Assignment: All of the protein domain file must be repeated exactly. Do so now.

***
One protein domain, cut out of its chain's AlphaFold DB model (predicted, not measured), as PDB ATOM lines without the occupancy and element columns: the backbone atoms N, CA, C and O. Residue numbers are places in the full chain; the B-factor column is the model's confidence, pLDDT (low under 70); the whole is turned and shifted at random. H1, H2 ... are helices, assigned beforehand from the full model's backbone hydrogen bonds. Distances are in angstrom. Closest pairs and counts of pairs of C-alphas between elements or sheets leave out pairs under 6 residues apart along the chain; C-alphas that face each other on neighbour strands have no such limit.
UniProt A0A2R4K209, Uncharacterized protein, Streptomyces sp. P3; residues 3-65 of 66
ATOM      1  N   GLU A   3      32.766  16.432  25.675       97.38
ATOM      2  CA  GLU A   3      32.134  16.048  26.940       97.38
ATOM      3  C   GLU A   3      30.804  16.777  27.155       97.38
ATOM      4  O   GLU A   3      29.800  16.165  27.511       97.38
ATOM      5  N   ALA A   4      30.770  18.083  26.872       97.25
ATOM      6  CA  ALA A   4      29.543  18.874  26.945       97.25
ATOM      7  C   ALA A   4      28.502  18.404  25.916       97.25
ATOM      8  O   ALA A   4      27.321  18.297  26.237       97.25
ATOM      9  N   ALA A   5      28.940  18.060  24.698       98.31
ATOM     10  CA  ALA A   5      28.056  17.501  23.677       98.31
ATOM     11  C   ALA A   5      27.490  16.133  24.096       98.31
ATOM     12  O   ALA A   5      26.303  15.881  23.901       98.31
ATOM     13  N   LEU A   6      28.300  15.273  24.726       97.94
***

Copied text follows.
One protein domain, cut out of its chain's AlphaFold DB model (predicted, not measured), as PDB ATOM lines without the occupancy and element columns: the backbone atoms N, CA, C and O. Residue numbers are places in the full chain; the B-factor column is the model's confidence, pLDDT (low under 70); the whole is turned and shifted at random. H1, H2 ... are helices, assigned beforehand from the full model's backbone hydrogen bonds. Distances are in angstrom. Closest pairs and counts of pairs of C-alphas between elements or sheets leave out pairs under 6 residues apart along the chain; C-alphas that face each other on neighbour strands have no such limit.
UniProt A0A2R4K209, Uncharacterized protein, Streptomyces sp. P3; residues 3-65 of 66
ATOM      1  N   GLU A   3      32.766  16.432  25.675       97.38
ATOM      2  CA  GLU A   3      32.134  16.048  26.940       97.38
ATOM      3  C   GLU A   3      30.804  16.777  27.155       97.38
ATOM      4  O   GLU A   3      29.800  16.165  27.511       97.38
ATOM      5  N   ALA A   4      30.770  18.083  26.872       97.25
ATOM      6  CA  ALA A   4      29.543  18.874  26.945       97.25
ATOM      7  C   ALA A   4      28.502  18.404  25.916       97.25
ATOM      8  O   ALA A   4      27.321  18.297  26.237       97.25
ATOM      9  N   ALA A   5      28.940  18.060  24.698       98.31
ATOM     10  CA  ALA A   5      28.056  17.501  23.677       98.31
ATOM     11  C   ALA A   5      27.490  16.133  24.096       98.31
ATOM     12  O   ALA A   5      26.303  15.881  23.901       98.31
ATOM     13  N   LEU A   6      28.300  15.273  24.726       97.94